By Aaliyah Lannerd
Image via Flickr
Editor’s Note: During the election season, sexual assault was elevated into the national discussion after a tape surfaced of now-President Donald Trump boasting of “grabbing her by the p**y.” While many of his supporters disregarded his language as “locker room talk,” others across the country were appalled to learn a presidential hopeful would talk about sexual assault in such a manner. Two weekends ago, millions of women took to the streets in Women’s Marches across the country and worldwide, proclaiming a message that “women’s rights are human rights.” Below, We’Ced’s youth reporter, Aaliyah Lannerd, keeps the conversation going.
According to the Rape, Abuse, and Incest National Network (RAINN), one in five women, and one in 17 men will be a victim of sexual assault in their lifetime.
As a young woman, I have seen how my peers and our wider society view rape. It is often seen as taboo to discuss and justified with widely-held beliefs that “boys will be boys.” Unfortunately, we tend to push the topic aside because of the discomfort it brings. Our schools do not adequately educate students about sexual assault and many parents are hesitant to speak to their children about it.
Alarmingly, seven out of ten sexual assaults are perpetrated by someone the victims know. When it comes to juvenile victims, 93 percent know the perpetrator.
Now that we have a president who has boasted of sexual assault, it’s up to youth and our adult allies to take a stand and say that rape and sexual assault are real issues affecting our communities, and victim blaming is not acceptable. By keeping this topic taboo, and fighting harmful stereotypes and misconceptions, we continue to put young people at risk.
Victim blaming is one of society’s most harmful patterns when it comes to rape or sexual assault. People say to the victim things like “What were you wearing?” “Were you drunk?” “You probably led him/her on” or “I told you not to go running in the night!” But victim blaming is NOT okay.
Every 98 seconds an American is sexually assaulted, creating 321,500 victims of rape and sexual assault each year in this county. That is 31,507,000 seconds we spend pushing rape to the side as a society instead of having real conversations that could break this devastating cycle.
Sometimes the most uncomfortable topics are the most important ones. I want to continue to keep the conversation on preventing sexual assault going through sharing a poem I recently performed at a Youth Media conference in Sacramento.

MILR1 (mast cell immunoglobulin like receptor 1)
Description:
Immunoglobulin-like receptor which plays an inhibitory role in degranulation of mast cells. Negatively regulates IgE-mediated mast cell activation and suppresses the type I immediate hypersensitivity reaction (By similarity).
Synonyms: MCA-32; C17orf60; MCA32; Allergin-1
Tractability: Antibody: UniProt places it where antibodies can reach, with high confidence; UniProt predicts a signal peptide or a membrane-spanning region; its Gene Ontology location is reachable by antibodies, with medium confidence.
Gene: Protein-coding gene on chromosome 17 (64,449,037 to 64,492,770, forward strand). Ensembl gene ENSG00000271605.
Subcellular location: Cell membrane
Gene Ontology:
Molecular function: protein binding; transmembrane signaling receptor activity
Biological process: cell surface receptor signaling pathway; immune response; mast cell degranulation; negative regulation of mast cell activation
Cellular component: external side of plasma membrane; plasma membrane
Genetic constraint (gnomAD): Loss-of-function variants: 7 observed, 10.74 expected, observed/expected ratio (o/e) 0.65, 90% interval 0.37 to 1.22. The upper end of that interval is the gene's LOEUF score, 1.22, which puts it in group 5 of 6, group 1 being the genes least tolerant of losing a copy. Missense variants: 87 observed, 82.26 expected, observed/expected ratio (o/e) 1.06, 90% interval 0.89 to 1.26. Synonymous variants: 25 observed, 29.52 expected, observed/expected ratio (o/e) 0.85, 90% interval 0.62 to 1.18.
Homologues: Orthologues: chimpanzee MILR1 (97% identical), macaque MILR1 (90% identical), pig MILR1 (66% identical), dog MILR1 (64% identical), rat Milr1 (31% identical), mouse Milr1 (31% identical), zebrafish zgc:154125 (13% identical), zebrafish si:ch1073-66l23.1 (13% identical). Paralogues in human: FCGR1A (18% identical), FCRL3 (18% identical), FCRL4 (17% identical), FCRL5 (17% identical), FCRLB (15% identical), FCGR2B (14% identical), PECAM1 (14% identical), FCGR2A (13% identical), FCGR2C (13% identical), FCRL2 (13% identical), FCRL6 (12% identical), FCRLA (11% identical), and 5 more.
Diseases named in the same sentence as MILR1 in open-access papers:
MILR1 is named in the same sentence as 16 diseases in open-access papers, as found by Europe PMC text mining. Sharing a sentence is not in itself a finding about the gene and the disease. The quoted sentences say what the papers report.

The invisible chains that wrap around her hands
The dirty hands that cover her mouth and
Spread her legs because rape isn’t rape if you’re married to him
Society says your little black dress meant yes
Cover your body, be pretty, stay modest.
“No means Yes, and Yes means Anal!”
Rape is the mascot of every kappa and holds every title
You flicked your tongue and it turned him on
So he led you to the back of an alley so you could get it on
Only she was screaming “no!” while you screamed “yes!”
Multiple people who passed the alley heard her screams
They’ve always been taught not to snitch
Little did they know he has done it to 19 other girls
Who flicked their tongues and turned him on
They will never live in peace only in fear
The marks have left her body
But her memory of that night is still their
Never able to forget
Every guy she meets who says “Yes!”
She will only hear his words
And every time she says “No!”
She will only hear the regret that was entwined in her words
Her words didn’t matter it only hurt her
When you forced yourself into her petite body
Gripped her skin and tore her soul from her body
Her body was no longer her body
Just a reminder of what you did to her body
But her little black dress did not mean yes and it never will.
If you are a victim to rape or sexual assault, you can call 1-800-656-HOPE (4673) for help. Remember that it is not your fault.
Two years ago, Sixteen-year-old Aaliyah Lannerd joined We’Ced as a youth reporter. Fueled by her love for writing, she believes every person has a powerful story and hopes to one day become a great story-teller. Among her interests is a strong inclination towards social justice issues, in particular, women’s rights and police brutality. Aaliyah is as passionate about activism as she is about journalism. In the future, she also hopes continue serving her community, and one day, attend UC, Berkeley.